Wisconsin will be the first state to hand over authority over its state hemp program to the US Department of Agriculture (USDA). The announced transition will take place on January 1, 2022. As of that date, Wisconsin farmers and hemp processors must adhere to the definitive hemp rule published by the USDA earlier this year.
The Wisconsin Department of Agriculture, Trade and Consumer Protection (DATCP) has overseen some very rocky years for hemp in the state. When the Farm Bill went into effect in 2014, industrial hemp became a legal crop in Wisconsin as part of a research pilot program. Hemp growers and processors in Wisconsin were required to submit a research plan in order to be approved as a research provider of hemp. When the 2018 Farm Bill fully legalized hemp, confusion was sowed by numerous delays in the USDA’s efforts to publish a final rule and establish a legal hemp structure across the country.
In October 2020, farmers and processors in Wisconsin struggled to keep up with federal regulations. The USDA failed to approve Wisconsin’s hemp plan, and lawmakers extended the deadline for Wisconsin farmers just in time. DATCP switched to another hemp program while waiting for the USDA’s final hemp regulation, which took more than two years to complete.
Hard harvest to grow
What followed was an unexpected and significant drop in interest in growing hemp in Wisconsin. Applications for approval as a hemp grower or processor, which until then were more than 2,200 per year, fell to 1,339 in 2021, a decrease of 42%. Of these 1,339 people, more than a thousand were returnees. Not only did the Wisconsin hemp industry fail to attract new faces, it also drove out nearly half the crowd that was ready to try in just three years.
Hemp – and thus cannabis itself, since hemp is just a cannabis variety with low psychoactive effects – is a difficult crop because it requires a lot of maintenance, infrastructure and water. Unlike other crops, hemp must be tested regularly to ensure that it does not contain more than 0.3% THC (tetrahydrocannabinol, the psychoactive component of cannabis); If so, the cannabis plants are considered illegal marijuana and must be destroyed. In addition, a vast majority of the hectares of hemp grown is devoted to the extraction of cannabidiol (CBD) products, which were hugely popular a few years ago, but production turned out to be far higher than demand, which resulted in the price of CBD fell with the profitability of hemp.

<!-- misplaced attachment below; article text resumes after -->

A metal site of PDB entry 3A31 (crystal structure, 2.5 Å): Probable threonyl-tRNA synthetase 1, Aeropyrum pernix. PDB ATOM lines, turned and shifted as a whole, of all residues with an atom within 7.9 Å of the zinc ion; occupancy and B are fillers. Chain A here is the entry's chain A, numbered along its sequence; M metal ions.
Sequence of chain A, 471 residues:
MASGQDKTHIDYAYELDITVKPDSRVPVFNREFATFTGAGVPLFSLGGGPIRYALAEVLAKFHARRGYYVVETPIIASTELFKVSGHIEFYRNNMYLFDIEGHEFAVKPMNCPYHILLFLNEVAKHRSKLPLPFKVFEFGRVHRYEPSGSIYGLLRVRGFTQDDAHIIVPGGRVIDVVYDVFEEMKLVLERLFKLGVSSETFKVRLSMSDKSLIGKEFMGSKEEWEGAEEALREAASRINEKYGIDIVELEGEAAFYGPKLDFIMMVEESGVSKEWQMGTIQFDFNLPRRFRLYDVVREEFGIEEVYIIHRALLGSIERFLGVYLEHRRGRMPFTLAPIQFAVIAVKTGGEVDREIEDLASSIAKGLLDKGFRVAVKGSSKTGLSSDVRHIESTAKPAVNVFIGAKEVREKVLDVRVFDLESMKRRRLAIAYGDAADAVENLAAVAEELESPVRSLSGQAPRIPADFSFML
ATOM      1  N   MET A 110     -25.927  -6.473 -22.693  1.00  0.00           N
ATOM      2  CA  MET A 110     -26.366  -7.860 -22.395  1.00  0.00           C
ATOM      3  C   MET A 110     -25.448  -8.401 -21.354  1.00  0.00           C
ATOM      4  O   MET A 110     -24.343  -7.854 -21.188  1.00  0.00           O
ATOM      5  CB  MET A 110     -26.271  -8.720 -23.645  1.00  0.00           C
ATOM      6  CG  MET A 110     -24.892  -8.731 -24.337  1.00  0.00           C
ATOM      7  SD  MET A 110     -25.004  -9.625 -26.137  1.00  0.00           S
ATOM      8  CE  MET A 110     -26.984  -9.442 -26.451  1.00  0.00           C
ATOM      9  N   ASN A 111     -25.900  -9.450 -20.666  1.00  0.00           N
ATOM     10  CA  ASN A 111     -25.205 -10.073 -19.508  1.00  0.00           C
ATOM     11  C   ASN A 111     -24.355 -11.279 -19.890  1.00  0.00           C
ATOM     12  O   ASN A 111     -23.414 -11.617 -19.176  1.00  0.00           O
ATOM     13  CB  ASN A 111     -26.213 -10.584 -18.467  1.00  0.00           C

As a result, the hemp acreage in Wisconsin was divided by three, from 14,200 acres to 5,300 acres in the 2021 growing season. Now, at the height of instability, DATCP is handing control of this industry to federal agencies.
“By continuously liaising with industry stakeholders and the USDA, DATCP plans to move the program from a state program to a state program. We believe this transition will give cannabis growers the greatest opportunity to produce hemp in Wisconsin, ”said Randy Romanski, DATCP secretary designer.
What to expect from this change
Wisconsin is the first state, along with North Carolina, to give up control of its own cannabis program. Hawaii, New Hampshire, and Mississippi also operate directly under the supervision of the USDA, but unlike Wisconsin, they never had a state plan.
The reason for Wisconsin’s decision to give up state control of hemp appears to be purely financial. A June Legislative Fiscal Bureau report found the hemp program should end the year on a negative balance of $ 450,000. This is in large part due to constantly rising costs due to the constantly changing legal framework by the federal authorities paired with decreasing income due to decreasing applications and the associated fees that should finance the hemp program. The state parliament refused to provide additional funds. DATCP suggested doubling application fees to increase income, but eventually decided against it and instead chose to hand over the program to federal agencies.
The question of state and federal control had surfaced last year when no one knew whether federal lawmakers would allow our state to maintain its hemp program. At the time, DATCP claimed to want to stick to the state program because it would be more beneficial for our farmers.
Change the rules
The main argument put forward is that farmers in Wisconsin could use DATCP rules to grow hemp that has tested up to 0.399% THC, with DATCP rounded down. Wisconsin farmers under federal rule would not benefit from this leniency.
One reason DATCP may have changed its position on the adequacy of federal regulations for hemp is because the USDA made several changes to its regulations in 2021 that gave farmers more leeway. The USDA increased THC levels, considered a negligent violation that requires the plant to be eradicated, from 0.5% THC to 1% THC, allowing for remediation for plants that are above the legal threshold but below 1% lie. The USDA also doubled the time farmers were given to get their crops tested.
Moving to USDA control would put an end to the license fees required by the DATCP, as the USDA does not charge hemp growers an annual registration fee. However, with DATCP currently responsible for testing plants for THC, the transition could also result in much greater delays in the USDA’s mandatory testing being carried out. Wisconsin growers have also expressed concern that federal, rather than state, administration could create difficult customer service relationships and hamper Wisconsin’s already-weakened hemp industry.